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6 Signs You’ve Become an Adult Without Realizing It

6 Signs You’ve Become an Adult Without Realizing It

As kids, we tend to think that we simply “become adults,” as if someone waves a magic wand one day and imparts us with all the knowledge needed to run the world. As we get older, we start to realize this doesn’t happen overnight. Adults are created over time by knowledge, wisdom, and experience. The transition from teenage young adult to full-fledged grown-up happens so gradually that a lot of us don’t realize it’s happened until we catch ourselves looking forward to a trip to Bed, Bath, and Beyond. At that point, you’ll look back and be able to pinpoint everything else about your life that makes you as “adult-ish” as you can possibly be, such as:

1. You save money for different reasons

As a teen, money existed just so you could buy new things and go new places. As a young adult, though you had a few bills to pay, they were an afterthought; money was still primarily used to have a good time. As an adult, you realize your money is never really yours, as it goes straight from your paycheck to your monthly bills. And the money you do keep gets stashed away for long-term savings. While you used to think nothing of spending $50 on a video game, you now see that $50 bill as money that could be put toward your wedding venue or to pay off a credit card. As an adult, you’ll realize you’re making more money than you ever did before…but you somehow still have less of it.

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2. You actually need to exercise

When you were younger, going to the gym was no big deal. You went to bulk up, improve your mile time, or play basketball with your friends. But if you skipped a day or two, it wouldn’t make a difference. As an adult, you’re not so much worried about bulking up or improving your mile time as you are actually being able to lift the weight or finish the mile in the first place. It’s no longer about getting “better”; it’s about maintaining. And if you miss a day, you know you’ll be paying for it for about a week. Just like your money, your health is no longer an afterthought.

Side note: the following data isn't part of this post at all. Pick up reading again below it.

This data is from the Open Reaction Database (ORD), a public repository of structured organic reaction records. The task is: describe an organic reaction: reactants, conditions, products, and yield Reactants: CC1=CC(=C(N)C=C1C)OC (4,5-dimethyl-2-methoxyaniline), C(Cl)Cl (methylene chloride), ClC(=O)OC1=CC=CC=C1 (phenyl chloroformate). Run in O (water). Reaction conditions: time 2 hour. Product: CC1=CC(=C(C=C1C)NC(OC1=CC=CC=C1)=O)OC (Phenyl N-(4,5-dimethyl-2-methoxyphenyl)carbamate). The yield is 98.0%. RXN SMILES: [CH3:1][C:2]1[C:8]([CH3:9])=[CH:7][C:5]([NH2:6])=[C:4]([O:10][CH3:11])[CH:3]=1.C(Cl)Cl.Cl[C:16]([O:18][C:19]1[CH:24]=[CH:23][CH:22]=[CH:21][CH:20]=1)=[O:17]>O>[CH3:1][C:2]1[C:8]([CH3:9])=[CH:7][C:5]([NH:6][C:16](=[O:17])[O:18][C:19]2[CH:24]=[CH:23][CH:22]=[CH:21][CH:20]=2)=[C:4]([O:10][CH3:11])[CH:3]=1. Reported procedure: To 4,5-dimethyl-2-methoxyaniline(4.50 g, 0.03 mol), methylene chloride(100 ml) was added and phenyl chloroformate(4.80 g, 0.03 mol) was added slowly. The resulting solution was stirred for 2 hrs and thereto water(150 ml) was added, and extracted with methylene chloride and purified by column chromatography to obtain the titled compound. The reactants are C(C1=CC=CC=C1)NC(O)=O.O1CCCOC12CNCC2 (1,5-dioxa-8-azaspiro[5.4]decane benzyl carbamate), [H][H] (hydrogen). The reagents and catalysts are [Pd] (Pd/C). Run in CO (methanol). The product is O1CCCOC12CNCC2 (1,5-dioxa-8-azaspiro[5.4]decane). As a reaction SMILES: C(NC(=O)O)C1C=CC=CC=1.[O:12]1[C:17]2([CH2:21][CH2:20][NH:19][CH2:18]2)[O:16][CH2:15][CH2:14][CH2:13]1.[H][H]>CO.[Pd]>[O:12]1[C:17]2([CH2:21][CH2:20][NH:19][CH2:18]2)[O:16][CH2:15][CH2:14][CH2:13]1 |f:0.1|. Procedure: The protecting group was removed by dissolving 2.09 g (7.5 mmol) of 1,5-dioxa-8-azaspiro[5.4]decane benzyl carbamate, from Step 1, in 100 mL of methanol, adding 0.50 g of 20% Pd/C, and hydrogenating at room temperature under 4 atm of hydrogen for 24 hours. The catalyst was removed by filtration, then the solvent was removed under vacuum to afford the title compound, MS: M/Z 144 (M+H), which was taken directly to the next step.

3. You don’t live for crazy weekends anymore

I bet you can remember the times in your 20s when you passed on going out with your friends. You were always so afraid you’d miss something awesome, so you’d force yourself to get dressed, shell out $50+ on cover charges and alcohol, only to realize the night was a repeat of the weekend before (and the one before that, and the one before that…). As an adult, you really don’t care if you “miss out” on some huge party – because you know you’re not really missing out. You have other things to do with your life, and going out until two in the morning will only take away from these other, more important, events.

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4. You don’t care what’s “cool”

Remember as a kid when you used to make fun of older people who weren’t “with it”? Now, you’re one of those people! But that’s not a bad thing. It means you’ve stopped caring about what other people think about you, and are now focusing on what you want to do in life. You’ve stopped trying to fit in with a crowd that you weren’t meant to be in; you don’t even have time to worry about fitting in anymore. By focusing on your own life, you’ve fell in with other like-minded individuals, and enjoy not only their company, but the person you are when you’re around them.

5. You actually enjoy wholesome activities

If you told the 21-year-old me that in nine years I’d be looking forward to going to craft fairs with my wife, I would have thought you were nuts. As you get older, the weekends are no longer about who can drink the most and who can out-crazy who. The weekends become a time during which you can focus on who you are, and who you want to be, as a person. You realize there’s a lot of fun in exploring the local shops in your town that you always ignored growing up. You go to events not for the free drinks, but because you care about the actual event. And, perhaps best of all, you wake up feeling completely fine the next day.

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6. Your life didn’t turn out like you thought it would, but you’re okay with it

As I’ve alluded to, kids look at adults as if they have everything figured out, and are exactly where they want to be in life. Most adults know this is definitely not the case. Many, if not most, of our hopes and dreams never come true. But mature adults know there’s nothing wrong with that. As adults, we know we have the power to change our life if we really want to. It might take much more effort than we thought it would as kids, but the true freedom of adulthood is the ability to make something out of ourselves, and to show the world how much we’re worth.

Featured photo credit: Grown Ups / Maryam Hassan via farm2.staticflickr.com

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Last Updated on March 13, 2019

How to Get out of a Rut: 12 Useful Ways to Get Unstuck

How to Get out of a Rut: 12 Useful Ways to Get Unstuck

Have you gotten into a rut before? Or are you in a rut right now?